I joined Analog Devices,
a mid-sized semiconductor company, in June of 1986. I initially reported to Jerry Fishman,
the Group Vice-President of the Components
Group. Jerry was in effect the Chief Operating Officer of Analog and is
currently (2000) its President and CEO. My title was Group Director, Quality and
Productivity Improvement. One of my first assignments from Jerry (based partly on my previous experience in strategy consulting while at
Bain & Company) was to facilitate
the Group's Strategic Planning process as we embarked on the preparation of the
1988-1992 Strategic Plan.
At that time, ADI updated its strategic plan
once every five years and spent the ensuing years in its
implementation. With the departure of those "good-old-days,"
Analog, like most other companies today, has moved to more frequent strategic plan
updates and currently uses what is essentially a continuous strategic planning process.
I also had a dotted line reporting
relationship to Ray Stata, the company's visionary co-founder, and then its Chairman,
President and CEO (following my promotion to Vice President, this became
line and the one to Jerry dotted). His first assignment for me was preparation of the Quality Improvement Process (QIP) Five Year Plan for integration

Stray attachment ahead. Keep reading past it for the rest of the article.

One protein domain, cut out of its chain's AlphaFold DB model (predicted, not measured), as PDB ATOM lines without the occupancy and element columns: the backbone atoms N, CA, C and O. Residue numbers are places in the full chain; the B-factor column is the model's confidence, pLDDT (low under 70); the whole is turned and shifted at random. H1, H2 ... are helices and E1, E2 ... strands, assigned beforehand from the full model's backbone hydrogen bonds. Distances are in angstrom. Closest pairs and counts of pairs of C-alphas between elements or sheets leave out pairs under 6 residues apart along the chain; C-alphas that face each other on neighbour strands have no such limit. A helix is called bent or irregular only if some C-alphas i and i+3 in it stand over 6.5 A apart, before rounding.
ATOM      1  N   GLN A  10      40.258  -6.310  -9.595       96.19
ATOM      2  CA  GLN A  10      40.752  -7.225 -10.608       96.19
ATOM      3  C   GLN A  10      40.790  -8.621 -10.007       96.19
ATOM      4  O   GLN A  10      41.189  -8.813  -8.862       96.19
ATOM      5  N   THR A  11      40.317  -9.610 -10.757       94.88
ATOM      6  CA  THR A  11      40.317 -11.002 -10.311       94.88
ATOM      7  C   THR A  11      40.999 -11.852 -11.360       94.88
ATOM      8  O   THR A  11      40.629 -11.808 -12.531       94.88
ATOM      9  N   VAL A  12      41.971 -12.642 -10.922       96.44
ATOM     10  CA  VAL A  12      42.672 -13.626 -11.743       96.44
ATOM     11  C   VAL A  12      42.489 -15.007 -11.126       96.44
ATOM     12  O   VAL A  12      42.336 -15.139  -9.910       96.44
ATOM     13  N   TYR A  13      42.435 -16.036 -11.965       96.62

into the strategic plan. Out of these two assignments, the first balanced
scorecard emerged in 1987.
The strategic planning process at Analog was a
massive effort, to say
the least: it extended over an 18 month period and involved several
hundred of our business and product line managers (Analog then had around
employees worldwide). To assure cross-functional integration, we utilized
existing groups such as the Technology, Manufacturing, Human Resources and Marketing
Councils as well as ad hoc groups and Strategic Planning
Councils. We also created Product Strategy Task Forces (PSTF's as they
were called) to provide
cross-divisional integration. All of these groups had broad functional and
Like many organization's, Analog's
written strategies quickly became dead documents. Even finding old copies
turned out to be a major chore. So learning from
the past, we formally acknowledged that the benefit would be derived from the
strategic planning process itself, not any resulting output documents. Instead, we relied on verbal presentation to all employees and tight integration
of the plan into the ongoing annual business planning process. The written documentation was limited to a four page
flier (see the relevant part below).
The plan was completed in the fall of 1987, approved by the Board
of Directors on January 29, 1988, and rolled out to the
entire Corporation on March 1, 1988. That event was an all day
strategy meeting attended by over 500 Analog Devices managers from around the
world. This was followed by a similar session in Europe (February 23-24,
1988) for managers who were not at the US rollout.